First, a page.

I have spent the better part of my life seeking adventure through travel; interacting with different cultures, learning bits of new languages, seeking famous treks, and the places (or spots) you only find out about from the locals. I dream of mountains, epic vistas and the feeling that stirs the spirit when you conquer a summit, or reach new heights; no matter if it’s nearby or in faraway lands. With this inspiration I began to plan my first trip to Africa for February 2015 and quickly decided that Kilimanjaro would be the starting point.
First off, Kilimanjaro is a mountain for everyone. On the trail you will find people from every country of all ages, shapes and sizes! After 1991, the National Park made it compulsory for hikers to use a licensed guide to climb Kilimanjaro. For the adventure traveller, it may be fun to imagine a solo trek, but keep in mind you are supporting a desperate local economy. It was hard for me to imagine having someone else carry my gear up a mountain, but not wanting to take a job from a porter, I compromised and we split it up. The porters and guides on this mountain have an immensely physically challenging and courageous career, sometimes running the routes as many as 2-4 times per month! I can guarantee you will not be unimpressed when you witness the loads they carry. I hope this image inspires you to pack light!
What I also found to be impressive was the one woman who was working as porter on my trek. Women in Tanzania face many cultural barriers in pursuing higher education and independent careers. It was a surprise to find out there were a handful of women working the mountain! This left a lasting impression and I began to ask; how many women porters are there? How many women guides? The response varied, and when I came back to settle in Moshi, I began to seek answers. There is an estimated 30 female porters operating on the South side of Kilimanjaro, compared to estimates of over 400 men. That being said, only four of the women working Kilimanjaro are operating as licensed guides. This inspired me to develop a plan that would assist local women in elevating their socioeconomic status and education. The discrepancy in pay between a porter and a guide is significant, as is the physical toll and academic knowledge required.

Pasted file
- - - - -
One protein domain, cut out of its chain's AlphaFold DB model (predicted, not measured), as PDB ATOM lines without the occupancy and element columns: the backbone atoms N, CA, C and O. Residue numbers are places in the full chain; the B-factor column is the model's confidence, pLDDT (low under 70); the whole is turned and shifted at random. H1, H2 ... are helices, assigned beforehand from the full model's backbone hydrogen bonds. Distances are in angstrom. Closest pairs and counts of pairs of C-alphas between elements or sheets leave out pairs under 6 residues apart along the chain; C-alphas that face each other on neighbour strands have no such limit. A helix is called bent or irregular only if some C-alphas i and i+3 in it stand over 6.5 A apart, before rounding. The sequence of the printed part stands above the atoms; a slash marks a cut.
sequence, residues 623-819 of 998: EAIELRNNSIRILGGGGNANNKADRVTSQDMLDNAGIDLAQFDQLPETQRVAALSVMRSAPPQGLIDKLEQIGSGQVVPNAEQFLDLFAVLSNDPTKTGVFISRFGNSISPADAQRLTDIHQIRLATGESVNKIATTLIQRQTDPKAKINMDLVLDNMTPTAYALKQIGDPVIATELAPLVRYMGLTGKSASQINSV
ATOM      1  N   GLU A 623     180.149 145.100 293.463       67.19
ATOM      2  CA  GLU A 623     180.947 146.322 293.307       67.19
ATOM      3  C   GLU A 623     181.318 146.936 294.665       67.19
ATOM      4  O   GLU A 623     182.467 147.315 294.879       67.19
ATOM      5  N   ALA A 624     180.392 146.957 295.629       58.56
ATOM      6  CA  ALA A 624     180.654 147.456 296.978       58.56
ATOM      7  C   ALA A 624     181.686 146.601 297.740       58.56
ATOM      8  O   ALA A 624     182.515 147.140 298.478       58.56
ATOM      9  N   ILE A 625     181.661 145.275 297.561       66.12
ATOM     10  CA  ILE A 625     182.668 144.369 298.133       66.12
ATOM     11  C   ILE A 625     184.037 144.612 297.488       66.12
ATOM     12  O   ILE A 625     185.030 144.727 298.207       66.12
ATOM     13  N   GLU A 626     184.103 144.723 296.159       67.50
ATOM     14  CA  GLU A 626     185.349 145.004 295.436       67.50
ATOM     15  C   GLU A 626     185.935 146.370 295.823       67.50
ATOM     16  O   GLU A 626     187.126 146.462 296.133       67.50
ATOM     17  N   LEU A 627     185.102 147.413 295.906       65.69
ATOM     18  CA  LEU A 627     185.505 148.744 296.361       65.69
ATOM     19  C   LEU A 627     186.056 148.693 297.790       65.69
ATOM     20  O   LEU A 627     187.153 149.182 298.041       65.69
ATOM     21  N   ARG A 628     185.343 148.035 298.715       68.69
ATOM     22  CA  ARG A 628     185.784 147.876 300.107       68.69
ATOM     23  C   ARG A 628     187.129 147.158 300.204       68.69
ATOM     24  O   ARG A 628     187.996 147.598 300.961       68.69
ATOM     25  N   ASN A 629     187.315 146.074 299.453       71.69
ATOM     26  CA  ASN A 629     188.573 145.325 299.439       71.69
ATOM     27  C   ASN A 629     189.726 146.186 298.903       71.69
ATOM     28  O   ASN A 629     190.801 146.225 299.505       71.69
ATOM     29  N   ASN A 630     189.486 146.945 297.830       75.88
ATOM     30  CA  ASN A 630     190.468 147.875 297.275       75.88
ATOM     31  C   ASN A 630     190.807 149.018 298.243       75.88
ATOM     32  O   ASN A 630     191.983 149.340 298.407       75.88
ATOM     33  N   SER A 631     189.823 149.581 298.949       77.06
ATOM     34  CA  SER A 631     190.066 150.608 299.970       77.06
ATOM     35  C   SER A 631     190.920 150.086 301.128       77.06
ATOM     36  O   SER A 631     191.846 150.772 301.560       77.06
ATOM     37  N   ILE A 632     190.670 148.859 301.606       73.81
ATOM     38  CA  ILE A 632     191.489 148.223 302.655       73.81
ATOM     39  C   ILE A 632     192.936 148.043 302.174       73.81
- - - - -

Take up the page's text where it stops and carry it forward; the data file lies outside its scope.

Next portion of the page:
Together, with Nyange Adventures, a local tour company who is respected throughout the region for fair employment practices and social outreach, we have formed the non-profit, Foundation for Advancement of Women on Kilimanjaro. The primary function of F.A.W.K. is to identify and interview candidates, provide quality mountaineering gear, and fundraise to pay for the cost of necessary training and licensing. Owner of Nyange Adventures, Ombeni Nyange, is offering mentorship under his staff of skilled and socially adept guides, providing the tutelage required to be successful. The staff at Nyange is unprecedented in service and camaraderie. The excitement around this effort has created a buzz for everyone involved! In addition, we have partnered with Gill Carter, Director of African Impact, an invaluable resource who has offered free English classes, tutoring, and support through a local women’s professional group.
We have completed the interview process and selected our first young woman in training, Jessica Peter!
At just 16 years old, Jessica visited Lake Manyara National Park on a school trip, and her eye happened to catch one of the few female guides operating in Tanzania. Never before had she considered a career in guiding as a feasible option but through this encounter she became inspired to further her studies at a local college. Jessica was extremely blessed, her mother and brother supported her dreams and funded her education. She successfully completed her course in tourism and guiding with high hopes to gain experience on Kilimanjaro. Unfortunately, there are soaring unemployment rates and many local companies do not adhere to fair hiring practices for women. Jessica has been boldly applying for positions as a porter and has been routinely overlooked.
When we met with Jessica her words cemented the motivation behind this project, she said ‘before I was just surviving in the dark, and now there is light’. We hope through this joint effort, our Foundation for Advancement of Women on Kilimanjaro will bring light over the mountain now, and many more times to come.
Jessica speaks basic English and is currently attending classes with African Impact 4 days per week to sharpen her skills. The training required by Kilimanjaro National Park begins next month and we have already guaranteed to fund the registration and licensing fee. We hope that she will be the next guide to catch the eye of a young girl and spark the inspiration to pursue advanced studies. We believe this message will resonate many generations to come.
We invite you to donate to our indiegogo campaign HERE.
Asante sana, with your help we can change to lives of women working Mount Kilimanjaro, one woman at a time.